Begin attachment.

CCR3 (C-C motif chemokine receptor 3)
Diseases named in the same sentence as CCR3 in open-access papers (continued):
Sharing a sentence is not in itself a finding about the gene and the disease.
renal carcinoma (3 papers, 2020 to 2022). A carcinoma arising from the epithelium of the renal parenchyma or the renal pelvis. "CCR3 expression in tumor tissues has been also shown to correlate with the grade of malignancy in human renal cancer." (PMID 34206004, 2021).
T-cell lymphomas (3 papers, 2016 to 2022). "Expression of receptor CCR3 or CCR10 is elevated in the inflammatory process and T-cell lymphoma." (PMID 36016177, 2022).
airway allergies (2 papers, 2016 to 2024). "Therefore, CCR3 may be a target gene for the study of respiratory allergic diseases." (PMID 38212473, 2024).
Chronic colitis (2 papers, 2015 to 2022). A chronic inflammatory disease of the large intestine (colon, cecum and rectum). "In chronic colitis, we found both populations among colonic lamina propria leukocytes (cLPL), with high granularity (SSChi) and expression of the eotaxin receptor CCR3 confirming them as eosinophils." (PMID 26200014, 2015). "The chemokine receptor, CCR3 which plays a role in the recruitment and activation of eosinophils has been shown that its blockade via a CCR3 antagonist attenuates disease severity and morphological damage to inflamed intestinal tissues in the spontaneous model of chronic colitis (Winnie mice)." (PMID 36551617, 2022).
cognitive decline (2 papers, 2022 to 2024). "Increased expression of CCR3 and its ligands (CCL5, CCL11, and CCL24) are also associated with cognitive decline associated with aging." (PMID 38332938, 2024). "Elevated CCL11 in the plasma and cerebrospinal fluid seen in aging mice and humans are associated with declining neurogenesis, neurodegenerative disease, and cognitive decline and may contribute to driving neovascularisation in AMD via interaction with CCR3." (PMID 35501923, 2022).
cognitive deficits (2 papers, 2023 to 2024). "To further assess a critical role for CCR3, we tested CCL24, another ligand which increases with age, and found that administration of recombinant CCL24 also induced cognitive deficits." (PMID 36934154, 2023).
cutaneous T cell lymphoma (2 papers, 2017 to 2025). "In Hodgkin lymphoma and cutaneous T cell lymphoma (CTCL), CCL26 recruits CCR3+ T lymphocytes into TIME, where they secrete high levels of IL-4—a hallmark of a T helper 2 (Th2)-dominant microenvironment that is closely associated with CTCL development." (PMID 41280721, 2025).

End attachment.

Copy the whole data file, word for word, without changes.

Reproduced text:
CCR3 (C-C motif chemokine receptor 3)
Diseases named in the same sentence as CCR3 in open-access papers (continued):
Sharing a sentence is not in itself a finding about the gene and the disease.
renal carcinoma (3 papers, 2020 to 2022). A carcinoma arising from the epithelium of the renal parenchyma or the renal pelvis. "CCR3 expression in tumor tissues has been also shown to correlate with the grade of malignancy in human renal cancer." (PMID 34206004, 2021).
T-cell lymphomas (3 papers, 2016 to 2022). "Expression of receptor CCR3 or CCR10 is elevated in the inflammatory process and T-cell lymphoma." (PMID 36016177, 2022).
airway allergies (2 papers, 2016 to 2024). "Therefore, CCR3 may be a target gene for the study of respiratory allergic diseases." (PMID 38212473, 2024).
Chronic colitis (2 papers, 2015 to 2022). A chronic inflammatory disease of the large intestine (colon, cecum and rectum). "In chronic colitis, we found both populations among colonic lamina propria leukocytes (cLPL), with high granularity (SSChi) and expression of the eotaxin receptor CCR3 confirming them as eosinophils." (PMID 26200014, 2015). "The chemokine receptor, CCR3 which plays a role in the recruitment and activation of eosinophils has been shown that its blockade via a CCR3 antagonist attenuates disease severity and morphological damage to inflamed intestinal tissues in the spontaneous model of chronic colitis (Winnie mice)." (PMID 36551617, 2022).
cognitive decline (2 papers, 2022 to 2024). "Increased expression of CCR3 and its ligands (CCL5, CCL11, and CCL24) are also associated with cognitive decline associated with aging." (PMID 38332938, 2024). "Elevated CCL11 in the plasma and cerebrospinal fluid seen in aging mice and humans are associated with declining neurogenesis, neurodegenerative disease, and cognitive decline and may contribute to driving neovascularisation in AMD via interaction with CCR3." (PMID 35501923, 2022).
cognitive deficits (2 papers, 2023 to 2024). "To further assess a critical role for CCR3, we tested CCL24, another ligand which increases with age, and found that administration of recombinant CCL24 also induced cognitive deficits." (PMID 36934154, 2023).
cutaneous T cell lymphoma (2 papers, 2017 to 2025). "In Hodgkin lymphoma and cutaneous T cell lymphoma (CTCL), CCL26 recruits CCR3+ T lymphocytes into TIME, where they secrete high levels of IL-4—a hallmark of a T helper 2 (Th2)-dominant microenvironment that is closely associated with CTCL development." (PMID 41280721, 2025).